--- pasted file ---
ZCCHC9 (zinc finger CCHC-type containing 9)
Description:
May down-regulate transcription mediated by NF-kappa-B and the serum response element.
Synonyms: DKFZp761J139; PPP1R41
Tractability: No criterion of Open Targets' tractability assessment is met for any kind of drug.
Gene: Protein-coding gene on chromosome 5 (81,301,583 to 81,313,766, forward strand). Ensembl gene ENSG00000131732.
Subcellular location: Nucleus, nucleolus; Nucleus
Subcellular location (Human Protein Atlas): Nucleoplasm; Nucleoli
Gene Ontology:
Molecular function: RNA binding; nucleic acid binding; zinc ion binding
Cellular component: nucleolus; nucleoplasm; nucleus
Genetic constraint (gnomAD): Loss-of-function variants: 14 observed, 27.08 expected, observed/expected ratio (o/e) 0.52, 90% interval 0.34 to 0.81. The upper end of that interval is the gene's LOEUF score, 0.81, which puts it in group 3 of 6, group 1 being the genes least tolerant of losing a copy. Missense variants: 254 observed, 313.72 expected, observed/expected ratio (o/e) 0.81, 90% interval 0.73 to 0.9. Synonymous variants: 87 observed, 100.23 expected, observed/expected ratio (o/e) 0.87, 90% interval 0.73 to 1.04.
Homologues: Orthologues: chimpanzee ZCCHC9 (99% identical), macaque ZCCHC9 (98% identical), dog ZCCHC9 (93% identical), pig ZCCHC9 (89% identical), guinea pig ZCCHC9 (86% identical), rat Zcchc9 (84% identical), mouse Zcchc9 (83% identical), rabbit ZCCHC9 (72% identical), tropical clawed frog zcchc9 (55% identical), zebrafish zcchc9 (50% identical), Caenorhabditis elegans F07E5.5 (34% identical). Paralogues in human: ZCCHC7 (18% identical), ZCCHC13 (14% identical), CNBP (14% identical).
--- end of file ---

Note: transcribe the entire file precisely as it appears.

ZCCHC9 (zinc finger CCHC-type containing 9)
Description:
May down-regulate transcription mediated by NF-kappa-B and the serum response element.
Synonyms: DKFZp761J139; PPP1R41
Tractability: No criterion of Open Targets' tractability assessment is met for any kind of drug.
Gene: Protein-coding gene on chromosome 5 (81,301,583 to 81,313,766, forward strand). Ensembl gene ENSG00000131732.
Subcellular location: Nucleus, nucleolus; Nucleus
Subcellular location (Human Protein Atlas): Nucleoplasm; Nucleoli
Gene Ontology:
Molecular function: RNA binding; nucleic acid binding; zinc ion binding
Cellular component: nucleolus; nucleoplasm; nucleus
Genetic constraint (gnomAD): Loss-of-function variants: 14 observed, 27.08 expected, observed/expected ratio (o/e) 0.52, 90% interval 0.34 to 0.81. The upper end of that interval is the gene's LOEUF score, 0.81, which puts it in group 3 of 6, group 1 being the genes least tolerant of losing a copy. Missense variants: 254 observed, 313.72 expected, observed/expected ratio (o/e) 0.81, 90% interval 0.73 to 0.9. Synonymous variants: 87 observed, 100.23 expected, observed/expected ratio (o/e) 0.87, 90% interval 0.73 to 1.04.
Homologues: Orthologues: chimpanzee ZCCHC9 (99% identical), macaque ZCCHC9 (98% identical), dog ZCCHC9 (93% identical), pig ZCCHC9 (89% identical), guinea pig ZCCHC9 (86% identical), rat Zcchc9 (84% identical), mouse Zcchc9 (83% identical), rabbit ZCCHC9 (72% identical), tropical clawed frog zcchc9 (55% identical), zebrafish zcchc9 (50% identical), Caenorhabditis elegans F07E5.5 (34% identical). Paralogues in human: ZCCHC7 (18% identical), ZCCHC13 (14% identical), CNBP (14% identical).